Book Image

Learn C Programming

By : Jeff Szuhay
Book Image

Learn C Programming

By: Jeff Szuhay

Overview of this book

C is a powerful general-purpose programming language that is excellent for beginners to learn. This book will introduce you to computer programming and software development using C. If you're an experienced developer, this book will help you to become familiar with the C programming language. This C programming book takes you through basic programming concepts and shows you how to implement them in C. Throughout the book, you'll create and run programs that make use of one or more C concepts, such as program structure with functions, data types, and conditional statements. You'll also see how to use looping and iteration, arrays, pointers, and strings. As you make progress, you'll cover code documentation, testing and validation methods, basic input/output, and how to write complete programs in C. By the end of the book, you'll have developed basic programming skills in C, that you can apply to other programming languages and will develop a solid foundation for you to advance as a programmer.
Table of Contents (33 chapters)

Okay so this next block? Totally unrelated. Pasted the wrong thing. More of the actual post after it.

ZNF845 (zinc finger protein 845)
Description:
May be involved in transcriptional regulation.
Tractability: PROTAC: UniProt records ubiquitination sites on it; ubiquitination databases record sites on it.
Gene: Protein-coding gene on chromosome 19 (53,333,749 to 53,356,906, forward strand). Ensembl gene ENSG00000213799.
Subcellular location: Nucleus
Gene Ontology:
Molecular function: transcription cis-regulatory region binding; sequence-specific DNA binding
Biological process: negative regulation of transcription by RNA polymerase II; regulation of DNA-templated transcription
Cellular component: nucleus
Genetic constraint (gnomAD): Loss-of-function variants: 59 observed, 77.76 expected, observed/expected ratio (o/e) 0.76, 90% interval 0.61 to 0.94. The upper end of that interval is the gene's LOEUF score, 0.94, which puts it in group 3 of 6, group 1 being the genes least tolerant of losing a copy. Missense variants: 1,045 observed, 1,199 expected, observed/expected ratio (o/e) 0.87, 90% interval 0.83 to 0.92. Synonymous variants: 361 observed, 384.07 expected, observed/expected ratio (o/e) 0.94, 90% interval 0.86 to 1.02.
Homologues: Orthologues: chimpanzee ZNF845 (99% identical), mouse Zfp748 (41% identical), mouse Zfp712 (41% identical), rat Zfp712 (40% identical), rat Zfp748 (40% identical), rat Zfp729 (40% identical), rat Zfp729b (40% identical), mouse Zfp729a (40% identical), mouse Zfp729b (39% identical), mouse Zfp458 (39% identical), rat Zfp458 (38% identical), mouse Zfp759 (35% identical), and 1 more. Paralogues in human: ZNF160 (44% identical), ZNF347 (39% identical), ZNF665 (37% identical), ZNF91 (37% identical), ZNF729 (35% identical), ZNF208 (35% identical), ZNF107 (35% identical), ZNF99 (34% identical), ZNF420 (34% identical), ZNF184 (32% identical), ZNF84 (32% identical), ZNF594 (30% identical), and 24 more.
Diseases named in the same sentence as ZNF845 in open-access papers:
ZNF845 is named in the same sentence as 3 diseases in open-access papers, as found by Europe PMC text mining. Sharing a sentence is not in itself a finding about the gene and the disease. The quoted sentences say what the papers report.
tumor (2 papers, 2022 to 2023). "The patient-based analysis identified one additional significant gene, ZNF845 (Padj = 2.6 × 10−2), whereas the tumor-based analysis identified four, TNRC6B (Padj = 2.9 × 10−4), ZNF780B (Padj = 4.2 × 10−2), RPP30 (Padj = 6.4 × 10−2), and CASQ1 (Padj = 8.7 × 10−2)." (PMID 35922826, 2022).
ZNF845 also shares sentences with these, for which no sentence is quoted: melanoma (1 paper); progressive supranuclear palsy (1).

Section 1: C Fundamentals
Section 2: Complex Data Types
Section 3: Memory Manipulation
Section 4: Input and Output
Section 5: Building Blocks for Larger Programs

Using the increment operator

Alternatively, we could modify the pointer value to sequentially access each element of the array using the increment operator. We can, therefore, eliminate the four extra incremental assignment statements and make our code a bit more concise, as follows:

*pArray1++ = 1;  // first element (zeroth offset)
*pArray1++ = 2; // second element (first offset)
*pArray1++ = 3; // third element (second offset)
*pArray1++ = 4; // fourth element (third offset)
*pArray1 = 5; // fifth element (fourth offset)

This is a very common C idiom that is used to access and increment the pointer in the same statement. The * operator has equal precedence with the unary operator, ++. When two operators have the same precedence, their order of evaluation is significant. In this case, the order of evaluation is left to right, so *pArray is evaluated first and the target of the pointer evaluation is then assigned a value. Because we use the ++postfix,pArrayis...